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Puffin Iceland
Photo: Golli.

Great Breeding Season for Iceland’s Puffins

High numbers of puffin chicks, known as pufflings, have been recorded across Iceland this season. The boom is especially apparent in the Westman Islands, off Iceland’s South Coast, where pufflings have been found weighing double their usual weight. A number of factors, including access to food, are behind the development, Erpur Snær Hansen of the South Iceland Nature Research Centre told Iceland Review.

Heavier pufflings five times more likely to thrive

“Breeding has gone really well around the country, it’s great to see how many pufflings there are,” Erpur says. This includes in the Westman Islands, home to nearly 40% of Iceland’s puffins. Puffin numbers in Iceland have decreased around 44% in the past 15 years. “It makes a big impact to have a strong breeding season like this when there have been a lot of difficult years before. In the Westmans this is around 700,000 pufflings that will mostly survive,” Erpur says.

He is particularly optimistic due to the chicks’ weight. Pufflings can weigh as little as 200-250 grams early in the breeding season. This year, however, the first puffin chick weighed by a monitoring team in the Westman Islands measured 359 grams and the heaviest a whopping 429 grams, which may be a record. Weight can make all the difference to pufflings’ survival, as Erpur explains. “A puffling that is 350 grams versus one that is 250 grams is five times more likely to survive its first winter. So these pufflings are very likely to survive their first year, which is their most challenging one,” Erpur stated.

Algae and fish affect population

One reason the puffins are doing well this year is better access to food. “There is sandeel and also a lot of northern krill,” Erpur says. There has been little sandeel in particular along the south coast since around 2005, he adds, though northern krill has been pushing up the puffling numbers since 2017.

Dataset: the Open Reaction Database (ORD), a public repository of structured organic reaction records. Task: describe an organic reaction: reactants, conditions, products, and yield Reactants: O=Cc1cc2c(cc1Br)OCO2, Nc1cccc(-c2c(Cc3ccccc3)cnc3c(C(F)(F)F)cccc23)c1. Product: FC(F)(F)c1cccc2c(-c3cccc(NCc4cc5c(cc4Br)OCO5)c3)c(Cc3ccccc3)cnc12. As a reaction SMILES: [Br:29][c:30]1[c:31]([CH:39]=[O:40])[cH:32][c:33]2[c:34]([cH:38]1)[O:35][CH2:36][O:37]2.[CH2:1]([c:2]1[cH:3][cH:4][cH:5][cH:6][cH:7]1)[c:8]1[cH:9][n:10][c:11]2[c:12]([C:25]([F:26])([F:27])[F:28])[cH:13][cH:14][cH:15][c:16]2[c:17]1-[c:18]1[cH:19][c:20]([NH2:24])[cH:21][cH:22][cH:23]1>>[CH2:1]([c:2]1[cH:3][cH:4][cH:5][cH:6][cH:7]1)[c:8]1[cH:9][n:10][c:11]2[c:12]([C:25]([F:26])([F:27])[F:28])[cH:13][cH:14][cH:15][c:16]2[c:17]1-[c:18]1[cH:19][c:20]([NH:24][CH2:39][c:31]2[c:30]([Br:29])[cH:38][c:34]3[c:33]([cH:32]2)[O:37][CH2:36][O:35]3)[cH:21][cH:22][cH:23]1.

Both northern krill and sandeel feed on small zooplankton, which follow the algal bloom in spring. Off Iceland’s south coast, the bloom has been very late in the season for the past 15 years. “Around 2005 the algae started blooming around two weeks later than before. We still don’t know why that happened, but the bloom timing was much earlier this year than it has been since 2005, now it is what we would consider a ‘normal’ time. That seems to have had a huge positive impact on the sand eel.”

Small temperature difference has big impact

According to Erpur, the ocean temperature off Iceland’s south coast has alternating cold and warm periods lasting around 35 years. It is currently in a warm period which began in 1996. Puffin populations do better during cold periods, though it’s not just the temperature itself that is a factor. “During the cold periods there are more marine animals in Icelandic waters, there are more nutrients in the ocean so the fish get bigger and there’s more food in general,” Erpur explains. “We see that there are a lot more pufflings during these periods when the ocean is colder.”

New research on these cold and warm cycles reaching back to 1880 shows that even small changes in ocean temperature can have a big impact on puffin breeding. “We see that with a change of a one degree celsius in either direction from an annual mean of about 7°C chick production drops by 55%. And that happens with all Icelandic seabirds really.” While the puffin is still at risk, Erpur says the population has been increasing its chick production in recent years. “It mainly depends on how it goes in the Westman Islands, where the population has fluctuated the most. We’ve had a few good years now recently but we’ll have to wait and see whether that continues.”

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